The Home has recently launched support for what Google calls "Actions." These are voice programs written by other companies that are available from the device. Currently, one can order an Uber or a pizza from Dominos, play the audio game SongPop (like "Name That Tune"), or use Busuu to learn Spanish. Currently, the list of available actions is small but expected to grow rather quickly in the coming months.

Google Home vs. Amazon Echo

The question you may have is how Google Home compares to the Amazon Echo. While there are notable differences, each serves as an excellent companion for music or everyday tasks.

Both devices include volume controls and a button to manually activate and deactivate the microphones. Home also lets you touch the center of the control face on the device to play and pause music. Echo's seven microphones best Home's two, though the difference in practice is minimal. Home's forward-facing speaker offers more bass while Echo's 360-degree speaker offers more treble.

As for functionality and computing power, the differences are harder to explain. Amazon released the first generation Echo at the end of 2014 so they have a two-year lead on features and services. That being said, Home, backed by Google's nearly two decades of search knowledge, has launched with a vengeance. Home excels on answering a wider variety of questions, such as "How do you tie a tie?" (the answer is instructions from ties.com). Conversely, Amazon offers far more integrations with smart appliances, meaning that chances are high it can communicate with your smart thermostat, lights, or oven. The blog Android Police has posted a 50-question comparison between the two assistants on YouTube, which may help to make things a bit clearer. You may also be interested in this article from AFB's VisionAware website, which goes into more detail about the Echo.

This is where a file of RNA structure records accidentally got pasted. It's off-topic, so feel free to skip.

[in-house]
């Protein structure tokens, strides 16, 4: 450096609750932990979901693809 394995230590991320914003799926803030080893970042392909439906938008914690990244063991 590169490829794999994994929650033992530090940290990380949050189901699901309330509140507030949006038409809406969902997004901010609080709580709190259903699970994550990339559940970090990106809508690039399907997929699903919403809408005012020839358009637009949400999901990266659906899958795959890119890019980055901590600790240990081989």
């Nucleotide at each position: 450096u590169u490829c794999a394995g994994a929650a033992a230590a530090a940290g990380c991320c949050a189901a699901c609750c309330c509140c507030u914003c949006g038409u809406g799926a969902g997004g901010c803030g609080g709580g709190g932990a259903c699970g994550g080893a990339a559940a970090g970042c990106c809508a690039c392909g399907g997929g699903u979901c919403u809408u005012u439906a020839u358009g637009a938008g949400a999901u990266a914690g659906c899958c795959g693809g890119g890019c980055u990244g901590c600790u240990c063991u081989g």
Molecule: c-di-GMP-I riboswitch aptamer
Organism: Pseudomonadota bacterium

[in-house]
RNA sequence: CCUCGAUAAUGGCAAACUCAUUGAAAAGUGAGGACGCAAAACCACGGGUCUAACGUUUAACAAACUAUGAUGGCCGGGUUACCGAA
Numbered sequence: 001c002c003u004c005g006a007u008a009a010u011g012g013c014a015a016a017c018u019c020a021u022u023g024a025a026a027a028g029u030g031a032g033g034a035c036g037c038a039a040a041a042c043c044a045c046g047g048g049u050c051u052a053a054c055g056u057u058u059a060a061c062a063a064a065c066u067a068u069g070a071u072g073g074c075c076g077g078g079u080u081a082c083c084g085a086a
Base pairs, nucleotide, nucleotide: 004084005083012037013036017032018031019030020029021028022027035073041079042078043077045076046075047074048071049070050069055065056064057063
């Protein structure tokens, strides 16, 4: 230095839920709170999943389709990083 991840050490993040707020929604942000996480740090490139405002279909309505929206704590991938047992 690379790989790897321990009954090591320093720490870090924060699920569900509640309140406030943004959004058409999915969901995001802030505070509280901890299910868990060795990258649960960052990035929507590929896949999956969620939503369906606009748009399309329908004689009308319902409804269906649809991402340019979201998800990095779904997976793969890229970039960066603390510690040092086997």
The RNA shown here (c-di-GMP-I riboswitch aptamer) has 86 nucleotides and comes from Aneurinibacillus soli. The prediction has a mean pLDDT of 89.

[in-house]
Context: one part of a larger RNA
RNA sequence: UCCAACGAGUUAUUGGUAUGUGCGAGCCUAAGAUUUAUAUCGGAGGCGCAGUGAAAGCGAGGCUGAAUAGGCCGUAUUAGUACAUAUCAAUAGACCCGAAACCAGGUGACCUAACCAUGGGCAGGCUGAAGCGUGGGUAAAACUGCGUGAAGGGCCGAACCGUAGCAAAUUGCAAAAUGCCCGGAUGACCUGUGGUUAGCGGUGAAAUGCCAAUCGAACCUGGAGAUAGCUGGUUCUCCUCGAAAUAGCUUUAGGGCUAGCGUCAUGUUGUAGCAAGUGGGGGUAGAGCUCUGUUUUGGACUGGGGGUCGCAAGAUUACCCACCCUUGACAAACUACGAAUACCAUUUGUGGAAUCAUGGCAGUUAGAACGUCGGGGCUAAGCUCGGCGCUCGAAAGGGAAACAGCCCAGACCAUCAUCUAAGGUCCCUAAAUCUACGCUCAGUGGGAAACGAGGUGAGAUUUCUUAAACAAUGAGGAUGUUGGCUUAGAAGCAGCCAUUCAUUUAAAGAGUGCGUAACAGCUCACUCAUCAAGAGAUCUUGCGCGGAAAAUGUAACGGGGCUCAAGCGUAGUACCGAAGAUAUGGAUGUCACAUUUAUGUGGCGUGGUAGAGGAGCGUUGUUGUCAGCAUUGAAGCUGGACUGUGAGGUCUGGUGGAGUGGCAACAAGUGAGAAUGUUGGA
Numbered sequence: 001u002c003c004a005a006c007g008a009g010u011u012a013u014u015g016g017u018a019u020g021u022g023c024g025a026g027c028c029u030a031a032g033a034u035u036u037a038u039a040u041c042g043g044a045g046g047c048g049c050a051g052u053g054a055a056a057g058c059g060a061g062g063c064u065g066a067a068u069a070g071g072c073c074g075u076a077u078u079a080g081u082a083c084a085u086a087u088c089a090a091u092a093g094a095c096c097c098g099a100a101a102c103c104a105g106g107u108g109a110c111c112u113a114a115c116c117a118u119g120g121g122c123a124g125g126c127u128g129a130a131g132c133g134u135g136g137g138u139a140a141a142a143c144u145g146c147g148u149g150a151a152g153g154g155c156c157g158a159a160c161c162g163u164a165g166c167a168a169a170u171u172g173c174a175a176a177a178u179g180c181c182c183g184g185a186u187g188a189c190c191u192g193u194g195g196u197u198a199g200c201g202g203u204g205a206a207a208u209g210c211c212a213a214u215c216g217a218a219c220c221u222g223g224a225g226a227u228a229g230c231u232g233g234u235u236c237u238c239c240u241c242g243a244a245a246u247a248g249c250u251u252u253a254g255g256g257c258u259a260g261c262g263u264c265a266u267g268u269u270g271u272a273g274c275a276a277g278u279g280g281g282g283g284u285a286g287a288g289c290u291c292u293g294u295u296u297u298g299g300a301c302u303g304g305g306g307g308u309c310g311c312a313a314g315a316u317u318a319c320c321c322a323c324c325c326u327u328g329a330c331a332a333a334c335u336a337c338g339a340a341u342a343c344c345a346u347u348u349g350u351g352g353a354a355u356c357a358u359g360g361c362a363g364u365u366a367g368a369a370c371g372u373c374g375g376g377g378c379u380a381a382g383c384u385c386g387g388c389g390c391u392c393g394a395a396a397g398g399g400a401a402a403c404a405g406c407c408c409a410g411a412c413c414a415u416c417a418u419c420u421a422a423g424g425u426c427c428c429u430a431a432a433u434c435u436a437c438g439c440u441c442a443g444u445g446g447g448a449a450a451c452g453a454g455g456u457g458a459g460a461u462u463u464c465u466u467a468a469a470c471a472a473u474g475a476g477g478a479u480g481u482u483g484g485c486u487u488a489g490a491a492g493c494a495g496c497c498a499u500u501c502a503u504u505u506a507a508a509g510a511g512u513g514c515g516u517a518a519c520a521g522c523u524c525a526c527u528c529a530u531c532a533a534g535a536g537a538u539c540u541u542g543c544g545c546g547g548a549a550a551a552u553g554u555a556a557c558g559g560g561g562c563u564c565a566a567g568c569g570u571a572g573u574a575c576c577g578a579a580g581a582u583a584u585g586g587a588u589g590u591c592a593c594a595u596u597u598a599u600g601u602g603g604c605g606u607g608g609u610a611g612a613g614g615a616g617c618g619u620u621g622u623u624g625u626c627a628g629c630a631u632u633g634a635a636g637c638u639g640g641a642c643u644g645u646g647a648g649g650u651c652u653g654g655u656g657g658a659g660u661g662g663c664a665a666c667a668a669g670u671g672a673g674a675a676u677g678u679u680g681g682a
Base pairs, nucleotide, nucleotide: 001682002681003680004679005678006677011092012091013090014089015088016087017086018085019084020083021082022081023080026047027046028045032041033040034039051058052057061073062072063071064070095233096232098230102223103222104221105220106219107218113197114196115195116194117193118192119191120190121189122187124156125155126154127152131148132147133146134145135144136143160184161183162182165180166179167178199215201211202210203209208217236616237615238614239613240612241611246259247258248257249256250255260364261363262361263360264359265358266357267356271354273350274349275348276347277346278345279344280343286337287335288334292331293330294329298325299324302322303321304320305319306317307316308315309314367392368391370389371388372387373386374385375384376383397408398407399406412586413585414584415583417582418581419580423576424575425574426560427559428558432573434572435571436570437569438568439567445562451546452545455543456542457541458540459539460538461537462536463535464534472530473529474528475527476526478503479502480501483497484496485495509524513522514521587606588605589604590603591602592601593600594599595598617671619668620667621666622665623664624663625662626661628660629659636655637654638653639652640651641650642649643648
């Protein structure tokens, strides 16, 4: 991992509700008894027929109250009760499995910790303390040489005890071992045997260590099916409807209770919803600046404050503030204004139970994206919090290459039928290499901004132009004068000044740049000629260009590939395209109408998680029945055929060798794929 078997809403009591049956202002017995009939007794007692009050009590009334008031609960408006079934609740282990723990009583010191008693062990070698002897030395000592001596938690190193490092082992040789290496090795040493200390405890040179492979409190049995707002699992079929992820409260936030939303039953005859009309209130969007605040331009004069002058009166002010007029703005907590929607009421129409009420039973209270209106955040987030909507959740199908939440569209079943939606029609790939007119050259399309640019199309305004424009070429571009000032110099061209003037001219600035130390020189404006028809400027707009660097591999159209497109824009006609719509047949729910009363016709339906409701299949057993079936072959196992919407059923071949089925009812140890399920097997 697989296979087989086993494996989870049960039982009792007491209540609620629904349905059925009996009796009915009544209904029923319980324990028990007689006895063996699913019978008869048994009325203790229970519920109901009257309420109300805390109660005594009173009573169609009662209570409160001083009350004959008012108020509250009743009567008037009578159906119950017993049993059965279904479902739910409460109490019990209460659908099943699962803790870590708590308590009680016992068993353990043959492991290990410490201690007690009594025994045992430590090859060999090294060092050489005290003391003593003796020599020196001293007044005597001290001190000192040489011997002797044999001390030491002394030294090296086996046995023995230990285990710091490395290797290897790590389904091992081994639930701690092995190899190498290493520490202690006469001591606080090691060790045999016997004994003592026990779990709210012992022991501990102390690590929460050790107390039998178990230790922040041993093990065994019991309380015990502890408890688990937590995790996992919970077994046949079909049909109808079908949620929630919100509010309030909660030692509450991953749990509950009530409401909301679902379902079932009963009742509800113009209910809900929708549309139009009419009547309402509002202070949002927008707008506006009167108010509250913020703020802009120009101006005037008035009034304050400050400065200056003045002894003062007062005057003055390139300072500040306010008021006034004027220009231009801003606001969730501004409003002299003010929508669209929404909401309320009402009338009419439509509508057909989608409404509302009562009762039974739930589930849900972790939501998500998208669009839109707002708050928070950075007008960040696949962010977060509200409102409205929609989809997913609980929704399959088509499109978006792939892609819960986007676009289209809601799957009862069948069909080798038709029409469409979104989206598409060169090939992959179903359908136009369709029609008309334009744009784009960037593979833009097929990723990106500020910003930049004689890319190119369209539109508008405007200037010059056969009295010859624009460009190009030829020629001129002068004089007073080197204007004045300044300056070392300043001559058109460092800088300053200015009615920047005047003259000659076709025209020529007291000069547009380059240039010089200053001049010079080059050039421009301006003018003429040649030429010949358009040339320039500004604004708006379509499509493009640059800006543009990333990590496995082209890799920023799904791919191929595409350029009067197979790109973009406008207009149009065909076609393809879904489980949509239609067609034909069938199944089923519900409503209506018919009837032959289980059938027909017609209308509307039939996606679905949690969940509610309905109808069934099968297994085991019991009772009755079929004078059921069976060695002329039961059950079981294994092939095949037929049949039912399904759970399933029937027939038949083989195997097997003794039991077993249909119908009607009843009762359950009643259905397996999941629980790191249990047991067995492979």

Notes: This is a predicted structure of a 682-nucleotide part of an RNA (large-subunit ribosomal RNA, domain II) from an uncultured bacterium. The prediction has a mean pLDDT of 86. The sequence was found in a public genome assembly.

Conclusion

The era of modern smart assistants is just beginning with several new options being released as this article was going to publication. Surely Microsoft, Apple, and Samsung will want their piece of this emerging market and release Echo and Home competitors--the competition can only serve to make all of these products more powerful and versatile. In conclusion, while my smartphone can do many of the same tasks that Google Home does, it's nice to have a machine that I can yell at wherever I am in my house, regardless of where my phone happens to be. The hands-free operation lets me set timers, read recipes, or call an Uber with little effort, making the device an integral part of my life. Plus, these devices are always being updated with new features and capabilities, making their future value even higher. If you enjoy talking to Siri on your iPhone or are looking for an easy way to accomplish everyday tasks, these devices are well worth the look.

Product Information

Product: Google Home assistant
Price: $129